“We have created the space in which Isis have moved in and have expelled Christians from northern Iraq and would like to expel them from the whole of that country,” he told the BBC. Read more

It was a fateful moment in Colombia’s long and troubled history of drug-fueled violence. On July 2 1994 Andrés Escobar, captain of the national football team, was shot six times in the chest in the parking lot of a bar in Medellín.

The killing was supposedly retribution for Escobar scoring an own goal days earlier, which hastened the team’s departure from the World Cup in the US. As a historian friend says, there was always a lame excuse to kill someone in Colombia in those days. Read more

A fighter from the Islamic State of Syria and the Levant (Isis) brandishes the Isis flag on the streets of Mosul (Getty)

At Baghdad airport, the creeping sense of dread is apparent. As harried passengers are ferried between multiple searches, drivers of the black SUVs chartered to take them into the ultra-secure facility from a boarding point outside the airport are nervous. Read more

By Richard McGregor in Guantánamo Bay

Wire-topped fence and a watch tower at the abandoned 'Camp X-Ray' detention facility at the US Naval Station in Guantanamo Bay, Cuba

Caption: AFP

There are many ways to measure the never ending “war on terror” but inmates in the US military detention centre at Guantánamo Bay in Cuba have one – this will be their fourth football World Cup in custody, and only the second they have been able to watch.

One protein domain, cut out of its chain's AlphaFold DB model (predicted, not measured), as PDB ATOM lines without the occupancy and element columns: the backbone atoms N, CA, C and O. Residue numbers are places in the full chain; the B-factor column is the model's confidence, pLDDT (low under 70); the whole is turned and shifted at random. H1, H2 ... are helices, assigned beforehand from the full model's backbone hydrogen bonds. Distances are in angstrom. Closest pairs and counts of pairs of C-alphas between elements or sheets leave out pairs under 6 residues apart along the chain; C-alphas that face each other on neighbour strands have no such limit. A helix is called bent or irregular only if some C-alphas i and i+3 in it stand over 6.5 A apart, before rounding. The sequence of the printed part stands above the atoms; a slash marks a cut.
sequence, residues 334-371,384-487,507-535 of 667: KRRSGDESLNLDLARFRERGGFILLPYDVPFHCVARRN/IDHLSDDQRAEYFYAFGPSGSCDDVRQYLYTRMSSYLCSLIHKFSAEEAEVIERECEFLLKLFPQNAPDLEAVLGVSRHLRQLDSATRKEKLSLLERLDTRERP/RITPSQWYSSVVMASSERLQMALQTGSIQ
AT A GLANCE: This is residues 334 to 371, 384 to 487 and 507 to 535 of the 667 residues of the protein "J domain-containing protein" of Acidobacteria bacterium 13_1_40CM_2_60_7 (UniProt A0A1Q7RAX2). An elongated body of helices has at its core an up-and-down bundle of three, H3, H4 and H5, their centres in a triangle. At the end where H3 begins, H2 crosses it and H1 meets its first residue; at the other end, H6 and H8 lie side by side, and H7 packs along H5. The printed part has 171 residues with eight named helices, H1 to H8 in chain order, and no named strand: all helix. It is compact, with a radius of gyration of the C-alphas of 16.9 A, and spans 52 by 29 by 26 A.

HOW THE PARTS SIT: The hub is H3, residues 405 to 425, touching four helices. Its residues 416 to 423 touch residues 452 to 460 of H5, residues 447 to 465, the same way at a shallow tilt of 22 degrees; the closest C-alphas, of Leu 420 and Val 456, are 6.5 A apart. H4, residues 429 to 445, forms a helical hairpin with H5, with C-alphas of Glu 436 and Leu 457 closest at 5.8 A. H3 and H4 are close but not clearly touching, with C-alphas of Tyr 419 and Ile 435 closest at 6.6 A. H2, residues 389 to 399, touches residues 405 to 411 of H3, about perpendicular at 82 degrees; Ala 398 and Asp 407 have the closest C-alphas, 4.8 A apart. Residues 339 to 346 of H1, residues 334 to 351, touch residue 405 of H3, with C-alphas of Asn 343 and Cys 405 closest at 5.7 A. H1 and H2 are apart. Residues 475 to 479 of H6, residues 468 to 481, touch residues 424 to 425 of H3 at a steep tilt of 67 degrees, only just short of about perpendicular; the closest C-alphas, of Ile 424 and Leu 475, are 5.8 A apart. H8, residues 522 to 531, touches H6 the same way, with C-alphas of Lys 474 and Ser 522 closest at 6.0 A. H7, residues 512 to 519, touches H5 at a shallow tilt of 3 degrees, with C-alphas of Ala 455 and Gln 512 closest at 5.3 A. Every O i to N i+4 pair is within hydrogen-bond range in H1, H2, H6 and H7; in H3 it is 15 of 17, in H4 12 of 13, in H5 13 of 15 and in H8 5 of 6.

US military officers who led journalists around parts of the facility highlight very different things from when the camp was established in a rush in early 2002, to house alleged terrorists picked up off the battle field in Afghanistan, and elsewhere. Read more


Nigerian teachers at a rally in Lagos protesting against the abduction of 200 schoolgirls and the killing of 173 of their colleagues by the Islamist Boko Haram group. Getty

Osama Bin Laden must be chuckling from his grave on the ocean floor. In the wake of 9/11 he explicitly targeted Nigeria as a new front-line in his global jihad. When the UN Security Council on Thursday blacklisted Boko Haram alongside al-Qaeda and its other affiliates, Nigeria had formally arrived.

It is the latest in a series of international gestures intended to isolate the group, which provoked international outrage for a series of atrocities including abducting more than 200 Nigerian schoolgirls and threatening to sell them into slavery. But its value is little more than symbolic.

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The aftermath of a barrel bombing by Bashar al-Assad’s government in Aleppo on March 18 (Getty)

Earlier this week the famous-for-being-famous celebrity Kim Kardashian regurgitated Syrian regime disinformation about a rebel massacre of Armenians in the town of Kasab in the country’s northeast on her Twitter feed after it was captured by rebels.

The Tweet – Please let’s not let history repeat itself!!!!!! Let’s get this trending!!!! #SaveKessab #ArmenianGenocide – went viral, further damaging the reputation of Syria’s opposition, a ragtag rebellion struggling to make inroads against Bashar al-Assad, a dictator who continues to massacre hundreds of people daily in bombing raids and inside his dark dungeons. Unlike in Kasab, these murders have been meticulously documented by independent human rights groups and the UN. Read more

Getty Images